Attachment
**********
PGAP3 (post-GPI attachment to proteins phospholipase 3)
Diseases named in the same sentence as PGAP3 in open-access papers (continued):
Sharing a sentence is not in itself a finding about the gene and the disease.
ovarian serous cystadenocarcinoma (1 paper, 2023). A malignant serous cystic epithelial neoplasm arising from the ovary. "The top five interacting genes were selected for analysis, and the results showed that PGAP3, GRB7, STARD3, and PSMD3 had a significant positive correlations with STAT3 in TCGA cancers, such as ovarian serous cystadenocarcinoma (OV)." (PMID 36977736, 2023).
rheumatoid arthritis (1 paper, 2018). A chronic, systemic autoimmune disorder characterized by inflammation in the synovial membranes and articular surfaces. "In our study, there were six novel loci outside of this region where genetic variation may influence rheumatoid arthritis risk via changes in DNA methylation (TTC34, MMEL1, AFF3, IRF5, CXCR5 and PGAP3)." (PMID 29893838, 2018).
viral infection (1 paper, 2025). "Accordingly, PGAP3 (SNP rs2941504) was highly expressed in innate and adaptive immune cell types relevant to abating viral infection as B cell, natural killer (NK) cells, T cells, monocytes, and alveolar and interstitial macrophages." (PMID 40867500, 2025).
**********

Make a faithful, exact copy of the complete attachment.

PGAP3 (post-GPI attachment to proteins phospholipase 3)
Diseases named in the same sentence as PGAP3 in open-access papers (continued):
Sharing a sentence is not in itself a finding about the gene and the disease.
ovarian serous cystadenocarcinoma (1 paper, 2023). A malignant serous cystic epithelial neoplasm arising from the ovary. "The top five interacting genes were selected for analysis, and the results showed that PGAP3, GRB7, STARD3, and PSMD3 had a significant positive correlations with STAT3 in TCGA cancers, such as ovarian serous cystadenocarcinoma (OV)." (PMID 36977736, 2023).
rheumatoid arthritis (1 paper, 2018). A chronic, systemic autoimmune disorder characterized by inflammation in the synovial membranes and articular surfaces. "In our study, there were six novel loci outside of this region where genetic variation may influence rheumatoid arthritis risk via changes in DNA methylation (TTC34, MMEL1, AFF3, IRF5, CXCR5 and PGAP3)." (PMID 29893838, 2018).
viral infection (1 paper, 2025). "Accordingly, PGAP3 (SNP rs2941504) was highly expressed in innate and adaptive immune cell types relevant to abating viral infection as B cell, natural killer (NK) cells, T cells, monocytes, and alveolar and interstitial macrophages." (PMID 40867500, 2025).